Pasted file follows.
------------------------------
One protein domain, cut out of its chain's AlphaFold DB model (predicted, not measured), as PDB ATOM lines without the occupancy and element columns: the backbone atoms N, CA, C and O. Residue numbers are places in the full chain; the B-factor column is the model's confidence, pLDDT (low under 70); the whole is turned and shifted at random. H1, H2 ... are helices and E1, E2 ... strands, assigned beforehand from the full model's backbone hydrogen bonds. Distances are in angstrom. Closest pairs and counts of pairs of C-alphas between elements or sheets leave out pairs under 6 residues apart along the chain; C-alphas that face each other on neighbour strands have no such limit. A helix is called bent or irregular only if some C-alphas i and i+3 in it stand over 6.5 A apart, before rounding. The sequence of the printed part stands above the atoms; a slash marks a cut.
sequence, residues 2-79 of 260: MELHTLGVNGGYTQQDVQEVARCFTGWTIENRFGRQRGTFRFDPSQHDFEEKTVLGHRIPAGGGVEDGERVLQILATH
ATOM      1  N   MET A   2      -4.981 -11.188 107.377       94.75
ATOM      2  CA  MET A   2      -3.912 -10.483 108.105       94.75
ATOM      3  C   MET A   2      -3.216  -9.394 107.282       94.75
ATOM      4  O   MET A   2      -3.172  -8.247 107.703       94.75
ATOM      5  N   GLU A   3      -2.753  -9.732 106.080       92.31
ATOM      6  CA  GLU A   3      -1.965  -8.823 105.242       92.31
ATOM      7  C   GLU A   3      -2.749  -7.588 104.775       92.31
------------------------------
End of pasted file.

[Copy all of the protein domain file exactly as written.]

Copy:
One protein domain, cut out of its chain's AlphaFold DB model (predicted, not measured), as PDB ATOM lines without the occupancy and element columns: the backbone atoms N, CA, C and O. Residue numbers are places in the full chain; the B-factor column is the model's confidence, pLDDT (low under 70); the whole is turned and shifted at random. H1, H2 ... are helices and E1, E2 ... strands, assigned beforehand from the full model's backbone hydrogen bonds. Distances are in angstrom. Closest pairs and counts of pairs of C-alphas between elements or sheets leave out pairs under 6 residues apart along the chain; C-alphas that face each other on neighbour strands have no such limit. A helix is called bent or irregular only if some C-alphas i and i+3 in it stand over 6.5 A apart, before rounding. The sequence of the printed part stands above the atoms; a slash marks a cut.
sequence, residues 2-79 of 260: MELHTLGVNGGYTQQDVQEVARCFTGWTIENRFGRQRGTFRFDPSQHDFEEKTVLGHRIPAGGGVEDGERVLQILATH
ATOM      1  N   MET A   2      -4.981 -11.188 107.377       94.75
ATOM      2  CA  MET A   2      -3.912 -10.483 108.105       94.75
ATOM      3  C   MET A   2      -3.216  -9.394 107.282       94.75
ATOM      4  O   MET A   2      -3.172  -8.247 107.703       94.75
ATOM      5  N   GLU A   3      -2.753  -9.732 106.080       92.31
ATOM      6  CA  GLU A   3      -1.965  -8.823 105.242       92.31
ATOM      7  C   GLU A   3      -2.749  -7.588 104.775       92.31